You remind me of a friend of mine, would use hot glue and popsicle sticks for everything. Given the size, i'd recommend Home Depot rulers, since they'll go from root to tip easily on each half of the wing, and are plenty thick and strong, and you really can't beat $4 for a pair of wing spars
 

Tjhochha

Active member
#34
As for your control plans, I may be completely off base, I have never flown a plane with elevons and am fairly inexperienced with RC flight. In my basic understanding, the differential thrust should work ok for turning with the relatively small vertical stabilizer, but keeping the small stabilizer can lead to stability issues. Also as quorneng said, the quad motors will reduce the effectiveness of the differential thrust. I believe planes rotate around the center of mass. With two motors on one side of the plane, even though the thrust will only be coming from one side of the plane, the two motors will attempt to continue at the same speed relative to each other as opposed to a single outside motor forcing the plane to rotate around the center of mass.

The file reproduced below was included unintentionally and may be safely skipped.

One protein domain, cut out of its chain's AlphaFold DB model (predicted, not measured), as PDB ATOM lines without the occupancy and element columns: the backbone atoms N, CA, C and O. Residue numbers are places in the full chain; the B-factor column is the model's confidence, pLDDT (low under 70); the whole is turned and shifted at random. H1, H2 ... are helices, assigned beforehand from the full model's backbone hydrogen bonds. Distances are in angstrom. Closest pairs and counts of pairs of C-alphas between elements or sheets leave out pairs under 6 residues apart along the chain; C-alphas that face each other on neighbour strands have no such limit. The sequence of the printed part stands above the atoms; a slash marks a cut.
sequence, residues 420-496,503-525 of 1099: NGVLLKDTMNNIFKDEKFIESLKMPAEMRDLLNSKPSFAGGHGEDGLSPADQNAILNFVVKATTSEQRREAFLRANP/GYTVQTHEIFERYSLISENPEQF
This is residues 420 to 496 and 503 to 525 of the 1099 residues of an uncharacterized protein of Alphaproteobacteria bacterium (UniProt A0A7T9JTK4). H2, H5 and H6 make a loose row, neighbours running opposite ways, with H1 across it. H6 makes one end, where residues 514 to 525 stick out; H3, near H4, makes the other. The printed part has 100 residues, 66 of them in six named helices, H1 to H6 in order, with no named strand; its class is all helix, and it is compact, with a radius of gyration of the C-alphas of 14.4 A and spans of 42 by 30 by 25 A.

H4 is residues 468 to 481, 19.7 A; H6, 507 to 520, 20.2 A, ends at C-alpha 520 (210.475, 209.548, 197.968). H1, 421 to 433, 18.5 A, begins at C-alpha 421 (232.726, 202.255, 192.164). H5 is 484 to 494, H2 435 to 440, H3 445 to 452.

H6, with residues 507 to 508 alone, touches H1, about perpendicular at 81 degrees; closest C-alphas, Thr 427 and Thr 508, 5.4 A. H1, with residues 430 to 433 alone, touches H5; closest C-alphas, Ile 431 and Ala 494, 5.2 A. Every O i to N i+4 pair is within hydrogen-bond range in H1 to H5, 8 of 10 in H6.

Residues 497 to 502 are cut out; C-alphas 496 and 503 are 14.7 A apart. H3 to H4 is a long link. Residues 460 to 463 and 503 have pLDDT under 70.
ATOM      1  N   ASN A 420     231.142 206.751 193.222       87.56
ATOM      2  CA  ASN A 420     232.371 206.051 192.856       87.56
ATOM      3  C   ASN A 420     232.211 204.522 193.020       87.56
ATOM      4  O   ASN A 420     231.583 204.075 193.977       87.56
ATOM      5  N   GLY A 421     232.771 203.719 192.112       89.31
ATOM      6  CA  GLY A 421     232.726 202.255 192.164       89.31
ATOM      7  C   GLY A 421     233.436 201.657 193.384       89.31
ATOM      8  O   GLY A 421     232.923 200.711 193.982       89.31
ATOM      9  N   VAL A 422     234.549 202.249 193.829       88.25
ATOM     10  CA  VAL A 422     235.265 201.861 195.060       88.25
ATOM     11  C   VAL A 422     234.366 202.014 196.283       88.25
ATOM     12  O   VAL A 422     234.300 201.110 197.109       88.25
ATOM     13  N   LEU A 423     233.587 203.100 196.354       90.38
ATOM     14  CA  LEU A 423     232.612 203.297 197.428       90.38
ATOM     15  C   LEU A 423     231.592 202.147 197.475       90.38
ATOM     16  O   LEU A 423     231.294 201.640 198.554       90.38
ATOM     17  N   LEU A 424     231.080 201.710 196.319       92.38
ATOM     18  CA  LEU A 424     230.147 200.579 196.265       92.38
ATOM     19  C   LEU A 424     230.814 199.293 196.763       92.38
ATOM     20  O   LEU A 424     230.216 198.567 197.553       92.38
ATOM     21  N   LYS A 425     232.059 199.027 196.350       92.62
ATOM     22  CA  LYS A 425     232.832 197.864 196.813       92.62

IMG_7064.JPG
I believe you may also have issues with your elevon control plan. With a flying wing, the elevons are very large compared to the aircraft size, they have a huge control area, they are also the farthest back portion of the plane. I think with the elevon plan you have with a tail, the tail will have more authority than an the elevons and will prevent your plane from changing the pitch of the plane. If I'm thinking about it correctly, a plane uses the air traveling over the horizontal stabilizer and control surface as a force acting on a lever. With the tail a long ways back, a small force will rotate the plane around the CG causing the plane to pitch up or down. when using elevons on a plane with a tail will require more force from the elevons to overcome the stabilization provided by the tail in order to cause the plane to rotate and pitch up or down.